When are you going to ride again?
I joined Instagram in 2013 and began my account because I was an eventer. I was so passionate about riding, I figured, why not share? I broadened onto more platforms and shared even more. I wanted to connect with my fellow equestrians and share my journey as it was happening. Many of those who have followed for years have offered nothing but kindness & support for ages.
But with time, inevitably, comes change. People grow up and out, make decisions to produce happiness, and change when they learn more. I mean, 14 year old Jill was nearly clueless! At 20, I am still relatively clueless, but my genuine search for knowledge has finally begun. Needless to say, things look a bit different now.
Arguably, the biggest change I made in my social media career was to opt out of traditional training & search for something that I could connect with more — something that would satisfy both my desire to train/work with my horse and my horse’s desire to relax. Using traditional methods was stressful for both of us. I wasn’t happy with what I was doing, and I wasn’t happy that my horse was so stressed.
I decided to actively pursue +R (positive reinforcement) to see if it would turn our relationship around and satisfy that goal. This meant loads of reading/researching and a TON of thinking on my end. I wanted to get good at this fast, not only for my horse’s sake, but also because of those watching: some rooting for me to succeed, and others waiting on me to fail or at least give up and go back to who I was.
I am frequently asked when/if I’ll return to eventing, if I’ll ever ride again or even if I’m afraid to ride. I know they are harmless, and those who ask are usually just genuinely curious. However, it’s difficult to accept that a choice I made in an effort to improve my life and my horse’s life is not well understood, it’s not particularly exciting for an outsider, & it’s not relatable for a great majority of those following me.
While yes, my online presence is my own doing, sharing my journey is more complicated now than it was before. I frequently experience moments in training scenarios where I feel that I should just throw in the towel, return to “JETeventing,” and go back to “normal.” But, I can’t.
I struggle to produce content that is interesting to my following that’s been loyal for so long to “JETeventing.” The videos pertaining to +R just don’t do as well as the videos where I’m riding. The pressure to do more, add wow-factor, impress, entertain, etc. is exhausting. I realize that it’s not popular or “cool” to work from the ground for so long. It’s not impressive by the traditional standard. I mean, that’s what horses are for, right? To ride?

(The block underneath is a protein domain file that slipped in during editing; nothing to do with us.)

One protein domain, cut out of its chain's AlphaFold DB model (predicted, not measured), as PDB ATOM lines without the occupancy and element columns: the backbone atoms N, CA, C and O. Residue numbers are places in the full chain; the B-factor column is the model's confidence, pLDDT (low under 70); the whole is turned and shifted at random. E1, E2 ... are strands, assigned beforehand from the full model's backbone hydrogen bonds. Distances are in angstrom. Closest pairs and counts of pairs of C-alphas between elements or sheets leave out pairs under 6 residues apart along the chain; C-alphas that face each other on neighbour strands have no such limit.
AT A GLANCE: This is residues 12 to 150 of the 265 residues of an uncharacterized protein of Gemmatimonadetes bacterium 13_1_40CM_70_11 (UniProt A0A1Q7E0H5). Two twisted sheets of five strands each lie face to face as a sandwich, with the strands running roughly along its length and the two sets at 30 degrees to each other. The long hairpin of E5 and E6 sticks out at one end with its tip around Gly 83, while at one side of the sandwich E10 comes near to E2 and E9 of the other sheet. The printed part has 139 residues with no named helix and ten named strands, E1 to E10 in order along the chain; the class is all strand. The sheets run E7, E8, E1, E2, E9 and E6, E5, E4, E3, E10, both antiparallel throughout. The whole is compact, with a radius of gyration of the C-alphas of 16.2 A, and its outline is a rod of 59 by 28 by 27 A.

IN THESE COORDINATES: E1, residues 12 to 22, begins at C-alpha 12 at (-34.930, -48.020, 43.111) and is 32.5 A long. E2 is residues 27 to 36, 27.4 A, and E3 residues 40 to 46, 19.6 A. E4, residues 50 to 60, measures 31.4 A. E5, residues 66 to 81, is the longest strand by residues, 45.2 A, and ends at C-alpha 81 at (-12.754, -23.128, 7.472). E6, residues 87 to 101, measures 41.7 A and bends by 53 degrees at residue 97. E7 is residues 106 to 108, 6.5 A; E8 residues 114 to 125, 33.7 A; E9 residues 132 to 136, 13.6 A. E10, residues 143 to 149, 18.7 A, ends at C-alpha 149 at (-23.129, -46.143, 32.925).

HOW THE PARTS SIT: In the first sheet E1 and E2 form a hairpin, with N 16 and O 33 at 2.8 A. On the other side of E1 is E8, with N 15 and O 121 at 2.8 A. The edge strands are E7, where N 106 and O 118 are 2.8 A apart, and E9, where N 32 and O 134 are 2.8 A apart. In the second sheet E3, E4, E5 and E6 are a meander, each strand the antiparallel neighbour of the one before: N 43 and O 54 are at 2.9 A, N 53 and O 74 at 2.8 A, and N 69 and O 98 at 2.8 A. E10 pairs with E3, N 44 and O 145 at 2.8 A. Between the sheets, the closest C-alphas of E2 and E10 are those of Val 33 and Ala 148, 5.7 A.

I have to disagree. I think there is much to be gained from working with a horse on the ground. After all, groundwork is just riding where you have to stand and riding is groundwork where you get to sit. It all connects, and I think in most programs, we’re too quick to jump on the horse. They have so much more to offer rather than being a vehicle to a ribbon or an adrenaline rush. They teach us patience, communication, and responsibility.
I want to share what they teach, my love for my horse & my passion for working with horses in the way that I do. I want to focus on my happiness & my horses’ happiness. Yes, it will take me longer to restart a horse with +R than it would a seasoned pro. After all, I began +R in August of 2018, so I’m still a new kid. That doesn’t make the method flawed, it just makes me a novice. I’m confident I’ll get there in time, I’ll ride my horse if she’s willing, and I hope to one day be flying with her bridleless over jumps and relaxing on trails. I don’t know if eventing is in my future, at least with my personal horse, but my main concern for now, is to enjoy her. And boy, have I. I enjoy working with her at liberty using +R on the ground much more than I ever enjoyed riding! If you’d told me that I’d be saying that a year later, I’d have laughed in your face. That wasn’t me. I was a serious competitor, not some weird voodoo horseman.
But the reality is, I didn’t enjoy her when she was bucking and rearing and acting like she was about to explode, and I didn’t enjoy kicking and pulling. She certainly didn’t enjoy that. But that was all I knew. Our relationship wasn’t wholly bad, but it was seriously flawed due to my lack of education. Now, I’m after a clearer, more refined communication with my horse. If that means another year on the ground, I’m okay with that.
So to answer the burning question, I will ride her once I’m confident that our communication is clear, when the cues produce reliable responses, and when the foundation is strong. I am in no rush to jump on her without a sturdy +R foundation. We would come crumbling down all over again. I want to retrain everything that makes her nervous or uncomfortable to things that make her content and joyful in our work. My approach may be uncommon, but I want what everyone wants: a calm, safe, and, most importantly, happy horse. It may not be thrilling to watch, but it’s incredibly exciting to experience. It doesn’t make me less equestrian any more than jumping big would make me more equestrian. I remind myself of that often & continue to chase that goal with integrity.
So that is what I am going to do, despite the pressure to get back in the saddle.